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The Persian Gulf: 1,001 landscapes

Bahla village

Between dreamlike deserts, oases and fjords

Never-ending skyscrapers, luxury shopping centres and skiing resorts in the middle of the desert… The taste for excess in the biggest cities of the Persian Gulf needs no introduction. But few travellers know that they can visit this region differently, where magical moments off the beaten track in the heart of still-untouched natural settings, far from the thronging crowds, await. From Abu Dhabi to the Sultanate of Oman, explore these richly contrasting lands.

When water springs forth in the desert

Located a two-hour drive from the urban centre of Abu Dhabi, the Al Ain oasis, a UNESCO World Heritage Site, offers an astonishing immersive experience of ancient Arabia. Sprawling over 1,200 hectares, it features a remarkable still-operational traditional irrigation system that makes it possible to cultivate abundance in the middle of the desert. Take a gentle stroll through a forest of 147,000 palm trees, breathe in the scent of fig and orange trees and savour the best dates you will ever taste. Here, people still know how to take their time and honour natural rhythms… An eco-centre located at the entrance of the oasis explains how everything works to visitors.


Located on the edge of the Rub’ al Khali, the largest desert in the Arabian Peninsula, the Sharqiya Sands in Oman offer the unparalleled spectacle of a succession of golden dunes extending to infinity. We strongly recommend spending a night here, admiring the colours at twilight and the reflections of the moon on this huge sandy mirror. Many camps offer tents for this purpose, but Desert Night Camp is undoubtedly the most comfortable choice. After a trip in a four-wheel drive vehicle, settle down beneath the huge sky, listen to the silence of the dunes and wait for the stars to appear… Magical.

Noah’s Ark

Established in 1971 by Sheikh Zayed Bin Sultan Al Nahyan, the founding father of the United Arab Emirates, the Sir Bani Yas island nature reserve is a protected natural paradise that provides refuge for many endangered species. With a surface area of 100 km², it offers visitors an unforgettable spectacle watching herds of Arabian oryxes or ostriches spilling over the dunes and frolicking in the shade of palm groves. The many activities on offer include safaris in four-wheel drive vehicles, mountain biking, and even snorkelling among turtles and barracudas. A unique environment for a truly special moment.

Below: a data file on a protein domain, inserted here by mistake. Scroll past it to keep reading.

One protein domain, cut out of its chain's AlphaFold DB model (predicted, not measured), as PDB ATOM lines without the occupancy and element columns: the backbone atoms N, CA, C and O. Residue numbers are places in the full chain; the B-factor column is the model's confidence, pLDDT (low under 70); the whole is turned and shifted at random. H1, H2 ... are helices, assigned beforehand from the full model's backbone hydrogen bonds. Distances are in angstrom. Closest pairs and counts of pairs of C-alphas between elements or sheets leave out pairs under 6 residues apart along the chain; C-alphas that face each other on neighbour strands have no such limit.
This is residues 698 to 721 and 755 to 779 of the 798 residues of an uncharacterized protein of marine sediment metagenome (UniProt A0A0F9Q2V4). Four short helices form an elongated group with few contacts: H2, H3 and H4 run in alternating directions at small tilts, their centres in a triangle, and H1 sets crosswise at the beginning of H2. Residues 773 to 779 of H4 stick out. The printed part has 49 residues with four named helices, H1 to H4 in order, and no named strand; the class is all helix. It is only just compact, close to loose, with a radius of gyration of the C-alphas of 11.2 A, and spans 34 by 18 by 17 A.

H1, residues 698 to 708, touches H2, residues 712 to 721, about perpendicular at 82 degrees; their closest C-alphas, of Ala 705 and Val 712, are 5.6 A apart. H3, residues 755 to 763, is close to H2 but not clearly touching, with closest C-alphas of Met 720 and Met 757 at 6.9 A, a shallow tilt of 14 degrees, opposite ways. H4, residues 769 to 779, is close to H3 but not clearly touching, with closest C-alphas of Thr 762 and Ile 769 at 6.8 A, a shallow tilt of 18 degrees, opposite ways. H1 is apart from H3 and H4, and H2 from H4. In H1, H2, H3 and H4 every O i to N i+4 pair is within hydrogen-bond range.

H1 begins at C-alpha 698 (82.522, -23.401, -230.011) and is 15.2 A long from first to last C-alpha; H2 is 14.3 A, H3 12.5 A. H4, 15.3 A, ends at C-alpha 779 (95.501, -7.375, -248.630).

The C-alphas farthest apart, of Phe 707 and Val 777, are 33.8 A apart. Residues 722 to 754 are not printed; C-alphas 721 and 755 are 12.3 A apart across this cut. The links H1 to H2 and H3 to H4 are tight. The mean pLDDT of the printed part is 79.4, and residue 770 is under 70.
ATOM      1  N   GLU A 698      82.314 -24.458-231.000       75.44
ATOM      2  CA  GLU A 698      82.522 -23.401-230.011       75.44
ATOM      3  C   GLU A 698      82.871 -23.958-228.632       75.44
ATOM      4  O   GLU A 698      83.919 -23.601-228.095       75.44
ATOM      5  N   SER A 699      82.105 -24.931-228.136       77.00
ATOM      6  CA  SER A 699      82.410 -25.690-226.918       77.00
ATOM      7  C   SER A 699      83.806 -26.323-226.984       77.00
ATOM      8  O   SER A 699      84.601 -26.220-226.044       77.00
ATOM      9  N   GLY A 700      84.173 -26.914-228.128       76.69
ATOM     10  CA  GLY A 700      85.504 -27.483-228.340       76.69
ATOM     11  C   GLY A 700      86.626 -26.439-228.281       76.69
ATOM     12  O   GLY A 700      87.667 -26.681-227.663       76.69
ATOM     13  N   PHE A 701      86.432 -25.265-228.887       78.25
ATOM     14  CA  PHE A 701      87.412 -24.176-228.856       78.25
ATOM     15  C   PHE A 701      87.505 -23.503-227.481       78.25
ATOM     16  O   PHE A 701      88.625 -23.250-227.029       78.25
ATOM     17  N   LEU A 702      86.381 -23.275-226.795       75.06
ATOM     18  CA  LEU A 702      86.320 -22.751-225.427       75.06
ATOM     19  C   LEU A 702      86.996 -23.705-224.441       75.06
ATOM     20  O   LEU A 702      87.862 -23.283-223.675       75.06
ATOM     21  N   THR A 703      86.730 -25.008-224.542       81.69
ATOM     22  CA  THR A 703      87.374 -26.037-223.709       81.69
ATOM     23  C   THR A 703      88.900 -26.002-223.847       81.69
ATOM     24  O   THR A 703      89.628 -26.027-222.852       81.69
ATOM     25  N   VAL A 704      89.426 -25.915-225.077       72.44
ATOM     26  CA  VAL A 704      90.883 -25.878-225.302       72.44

The Norway of the Middle East

The Norwegian word ‘fjord’ is perfectly suited to the Musandam Peninsula, a spit of land featuring deep coves at the northern tip of the Sultanate of Oman. With rocky cliffs and hills, crystal-clear waters and an abundance of marine life originating in the Persian Gulf and Arabian Sea, the contrast between the severity of the desert and the welcoming splendour of this turquoise sea is striking. A cruise is still the best way to make the most of this enchanting spectacle.

Storming lunar mountains

The contours of the Arabian Peninsula feature some spectacular highlands that are very popular with high-altitude hiking enthusiasts. Trek along the region’s many marked trails, exploring landscapes that are both balmy and austere. The best routes are along the Al-Hajar Mountains, in Wadi Monay (Emirate of Ras Al Khaimah), or along the border between Al Ain and Oman. If you’d prefer a motorised excursion, you can embark on a safari in a four-wheel drive vehicle exploring the mystical reliefs of Jebel al Harim in the north of Oman.

Along the water’s edge

The Arabian coastline offers a host of opportunities for kayaking trips to explore mangroves. Whether in the Emirates of Ajman or Ras Al Khaimah, Dubai, or on the Qatari shores of Al Thakhira, wildlife enthusiasts will love journeying to the heart of these preserved ecosystems. Keep your eyes peeled for sightings of herons, flamingos, and even the occasional stingray hiding amongst the roots.

A story about the sea…

Up until the mid-20th century, the Arabian Peninsula was nothing like today’s futuristic region where skyscrapers jostle with polders. Most of its inhabitants lived modestly from fishing. To discover the traces of this not-so-distant past, the charming town of Sur has an open-air maritime museum where some superb dhows (traditional sailing vessels) are on display. Visiting a pearl farm in Al Rams, near Abu Dhabi, is also worth the trip. Proof that the maritime traditions of the Arab world are still alive and well in this land of contrasts.

Dreamlike oases

The region also features other spectacular oases, including the one in Bahla, which features an ancient fortress and is listed as a UNESCO World Heritage Site, the one in Liwa with its huge sand dunes, and the one in Al Jahili with its 19th-century buildings.

Photo credit: ©iStock


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